India at the Hockey World Cup: An outsider's perspective
The Rabobank Hockey World Cup 2014 kicks off in a couple of days’ time in The Hague, Netherlands. However, if you take a look at the leading Indian news dailies, you will be surprised to find extremely low coverage of the event. In defence of the media, a lot has been happening in the country recently – elections, new prime minister and the Indian Premier League to name a few. So perhaps they have not had any space left to cover something of lesser national interest like hockey. Of course, the same media extensively covered the news of cricketing legend Sachin Tendulkar giving a pep talk to the Indian hockey team prior to their departure for the Netherlands.
Just to check the levels of World Cup fever in the country, I undertook a small exercise, and asked a few of my acquaintances the following question – “Who is the captain of the Indian hockey team?” As expected, a majority were not able to answer it correctly without the help of Google. The same people were able to name captains of most of the IPL franchises (for the benefit of readers who do not follow hockey, the captain of the Indian national hockey team is Sardara Singh, often called Sardar Singh. Interestingly, he is also the youngest player to captain the Indian team).
What a sorry state of the sport once considered as the national game! (Hockey was widely considered to be India’s national game until the ministry of youth affairs and sports in reply to a RTI in 2012 declared that India has no national sport). I sometimes wonder why we Indians show such apathy to everything that is considered national. Be it Air India, Doordarshan or Vivid Bharati, all such things are given step-motherly treatment by us. And in that sense hockey is no exception. Years of colonial rule have ensured that we like anything that is foreign and hate everything that is national.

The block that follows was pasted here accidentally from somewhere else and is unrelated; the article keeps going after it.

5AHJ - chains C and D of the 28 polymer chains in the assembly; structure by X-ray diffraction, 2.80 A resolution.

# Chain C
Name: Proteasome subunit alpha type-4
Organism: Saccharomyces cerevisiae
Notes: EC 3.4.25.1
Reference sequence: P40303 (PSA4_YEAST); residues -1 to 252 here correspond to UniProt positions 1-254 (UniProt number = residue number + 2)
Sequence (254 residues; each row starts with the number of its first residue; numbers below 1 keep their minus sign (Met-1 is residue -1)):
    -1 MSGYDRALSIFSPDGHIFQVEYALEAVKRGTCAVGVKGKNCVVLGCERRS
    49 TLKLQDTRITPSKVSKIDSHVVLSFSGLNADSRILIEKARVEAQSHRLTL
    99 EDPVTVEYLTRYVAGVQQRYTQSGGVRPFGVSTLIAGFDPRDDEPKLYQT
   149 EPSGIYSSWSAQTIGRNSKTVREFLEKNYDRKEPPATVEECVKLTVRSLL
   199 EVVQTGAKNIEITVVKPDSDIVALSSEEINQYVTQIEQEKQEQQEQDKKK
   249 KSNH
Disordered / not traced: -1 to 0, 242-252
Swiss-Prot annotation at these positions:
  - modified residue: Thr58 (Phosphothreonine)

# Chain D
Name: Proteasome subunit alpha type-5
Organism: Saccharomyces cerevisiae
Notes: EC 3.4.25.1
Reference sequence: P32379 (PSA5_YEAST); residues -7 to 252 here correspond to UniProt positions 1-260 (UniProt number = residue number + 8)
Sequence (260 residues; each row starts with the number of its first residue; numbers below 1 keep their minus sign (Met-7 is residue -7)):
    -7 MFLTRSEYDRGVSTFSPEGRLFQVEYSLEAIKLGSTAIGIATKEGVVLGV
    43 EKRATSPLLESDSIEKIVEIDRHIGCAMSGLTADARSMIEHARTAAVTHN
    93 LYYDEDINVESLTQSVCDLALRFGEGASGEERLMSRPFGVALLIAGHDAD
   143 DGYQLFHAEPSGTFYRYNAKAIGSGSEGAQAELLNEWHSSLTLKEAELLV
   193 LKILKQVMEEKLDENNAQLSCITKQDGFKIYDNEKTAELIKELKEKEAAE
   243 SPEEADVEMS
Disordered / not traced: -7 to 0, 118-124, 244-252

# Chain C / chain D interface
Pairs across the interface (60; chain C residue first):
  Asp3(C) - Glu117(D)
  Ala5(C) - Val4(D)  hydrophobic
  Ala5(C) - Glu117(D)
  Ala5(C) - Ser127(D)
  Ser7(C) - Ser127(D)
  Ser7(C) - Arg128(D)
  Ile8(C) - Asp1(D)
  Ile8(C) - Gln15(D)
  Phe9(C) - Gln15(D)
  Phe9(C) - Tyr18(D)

Coming back to hockey and the World Cup, India is ranked 8th as per the latest FIH rankings. I am also an outsider to the world of hockey and have not been following it closely, but the rankings suggest that we do not stand much of a chance to get past the league stages, let alone winning the trophy.
Disappointed with this realization, I decided to take a deeper look into the format of the tournament. India is in Pool A along with Australia, England, Belgium, Spain and Malaysia. Only Spain and Malaysia are ranked below India in this pool. So it would require more than one upset for India to qualify for the semi-finals. I agree that results may not always be in accordance with the rankings but more often than not the rankings give a rough idea as to what can be expected.
As I end this piece, there are reports that a couple of Indian players have been injured in one of the practice matches. That is definitely not the best way to start a World Cup campaign, especially for a low-ranked team like India. But injuries are part and parcel of any sport and I hope the Indian team does not let this affect their performance.
Prior to the departure of the team from India, the captain was quoted as saying that he would be happy if the team finishes at 5th or 6th position. So going along with the captain, I will not have unrealistic expectations and hope that the team’s performance manages to match the expectations of their Sardar (leader).